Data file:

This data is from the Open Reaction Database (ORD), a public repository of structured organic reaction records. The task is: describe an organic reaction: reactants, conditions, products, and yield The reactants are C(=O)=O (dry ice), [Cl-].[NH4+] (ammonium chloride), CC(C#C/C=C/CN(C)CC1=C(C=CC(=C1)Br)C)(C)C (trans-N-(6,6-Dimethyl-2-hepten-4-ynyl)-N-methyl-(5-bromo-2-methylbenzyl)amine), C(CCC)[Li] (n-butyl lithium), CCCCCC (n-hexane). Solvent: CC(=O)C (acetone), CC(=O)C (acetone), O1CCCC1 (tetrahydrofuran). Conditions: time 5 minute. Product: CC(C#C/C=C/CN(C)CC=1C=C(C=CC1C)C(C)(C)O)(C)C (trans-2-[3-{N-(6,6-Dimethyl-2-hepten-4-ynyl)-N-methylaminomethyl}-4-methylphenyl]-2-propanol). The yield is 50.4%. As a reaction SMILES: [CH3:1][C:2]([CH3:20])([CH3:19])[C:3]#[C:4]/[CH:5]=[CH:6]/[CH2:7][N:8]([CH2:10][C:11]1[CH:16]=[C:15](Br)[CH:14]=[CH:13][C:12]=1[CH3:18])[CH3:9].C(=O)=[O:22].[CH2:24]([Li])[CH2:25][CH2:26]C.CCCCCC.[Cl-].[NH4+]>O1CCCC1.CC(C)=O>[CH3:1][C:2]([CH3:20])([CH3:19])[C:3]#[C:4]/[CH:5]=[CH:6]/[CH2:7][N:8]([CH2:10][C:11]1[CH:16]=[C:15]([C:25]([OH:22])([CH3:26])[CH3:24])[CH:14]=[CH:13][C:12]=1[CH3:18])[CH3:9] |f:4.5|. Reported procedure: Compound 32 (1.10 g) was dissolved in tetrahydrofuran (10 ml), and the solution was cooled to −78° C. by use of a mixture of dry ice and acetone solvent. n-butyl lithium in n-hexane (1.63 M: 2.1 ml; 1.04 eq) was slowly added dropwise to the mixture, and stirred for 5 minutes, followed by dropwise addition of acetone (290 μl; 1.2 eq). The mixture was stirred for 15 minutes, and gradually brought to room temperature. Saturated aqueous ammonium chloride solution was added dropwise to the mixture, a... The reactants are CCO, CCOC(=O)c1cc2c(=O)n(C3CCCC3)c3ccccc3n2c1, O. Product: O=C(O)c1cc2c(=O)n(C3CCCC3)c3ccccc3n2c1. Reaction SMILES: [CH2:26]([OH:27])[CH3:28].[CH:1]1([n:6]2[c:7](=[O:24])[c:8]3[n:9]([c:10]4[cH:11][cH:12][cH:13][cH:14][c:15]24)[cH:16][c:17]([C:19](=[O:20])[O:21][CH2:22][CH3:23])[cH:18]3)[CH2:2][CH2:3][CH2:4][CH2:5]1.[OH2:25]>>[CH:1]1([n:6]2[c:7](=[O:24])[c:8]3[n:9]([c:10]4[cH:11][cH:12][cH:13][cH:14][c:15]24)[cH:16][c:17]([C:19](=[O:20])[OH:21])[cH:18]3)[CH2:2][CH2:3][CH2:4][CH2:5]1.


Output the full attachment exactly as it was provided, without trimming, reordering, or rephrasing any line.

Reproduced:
This data is from the Open Reaction Database (ORD), a public repository of structured organic reaction records. The task is: describe an organic reaction: reactants, conditions, products, and yield The reactants are C(=O)=O (dry ice), [Cl-].[NH4+] (ammonium chloride), CC(C#C/C=C/CN(C)CC1=C(C=CC(=C1)Br)C)(C)C (trans-N-(6,6-Dimethyl-2-hepten-4-ynyl)-N-methyl-(5-bromo-2-methylbenzyl)amine), C(CCC)[Li] (n-butyl lithium), CCCCCC (n-hexane). Solvent: CC(=O)C (acetone), CC(=O)C (acetone), O1CCCC1 (tetrahydrofuran). Conditions: time 5 minute. Product: CC(C#C/C=C/CN(C)CC=1C=C(C=CC1C)C(C)(C)O)(C)C (trans-2-[3-{N-(6,6-Dimethyl-2-hepten-4-ynyl)-N-methylaminomethyl}-4-methylphenyl]-2-propanol). The yield is 50.4%. As a reaction SMILES: [CH3:1][C:2]([CH3:20])([CH3:19])[C:3]#[C:4]/[CH:5]=[CH:6]/[CH2:7][N:8]([CH2:10][C:11]1[CH:16]=[C:15](Br)[CH:14]=[CH:13][C:12]=1[CH3:18])[CH3:9].C(=O)=[O:22].[CH2:24]([Li])[CH2:25][CH2:26]C.CCCCCC.[Cl-].[NH4+]>O1CCCC1.CC(C)=O>[CH3:1][C:2]([CH3:20])([CH3:19])[C:3]#[C:4]/[CH:5]=[CH:6]/[CH2:7][N:8]([CH2:10][C:11]1[CH:16]=[C:15]([C:25]([OH:22])([CH3:26])[CH3:24])[CH:14]=[CH:13][C:12]=1[CH3:18])[CH3:9] |f:4.5|. Reported procedure: Compound 32 (1.10 g) was dissolved in tetrahydrofuran (10 ml), and the solution was cooled to −78° C. by use of a mixture of dry ice and acetone solvent. n-butyl lithium in n-hexane (1.63 M: 2.1 ml; 1.04 eq) was slowly added dropwise to the mixture, and stirred for 5 minutes, followed by dropwise addition of acetone (290 μl; 1.2 eq). The mixture was stirred for 15 minutes, and gradually brought to room temperature. Saturated aqueous ammonium chloride solution was added dropwise to the mixture, a... The reactants are CCO, CCOC(=O)c1cc2c(=O)n(C3CCCC3)c3ccccc3n2c1, O. Product: O=C(O)c1cc2c(=O)n(C3CCCC3)c3ccccc3n2c1. Reaction SMILES: [CH2:26]([OH:27])[CH3:28].[CH:1]1([n:6]2[c:7](=[O:24])[c:8]3[n:9]([c:10]4[cH:11][cH:12][cH:13][cH:14][c:15]24)[cH:16][c:17]([C:19](=[O:20])[O:21][CH2:22][CH3:23])[cH:18]3)[CH2:2][CH2:3][CH2:4][CH2:5]1.[OH2:25]>>[CH:1]1([n:6]2[c:7](=[O:24])[c:8]3[n:9]([c:10]4[cH:11][cH:12][cH:13][cH:14][c:15]24)[cH:16][c:17]([C:19](=[O:20])[OH:21])[cH:18]3)[CH2:2][CH2:3][CH2:4][CH2:5]1.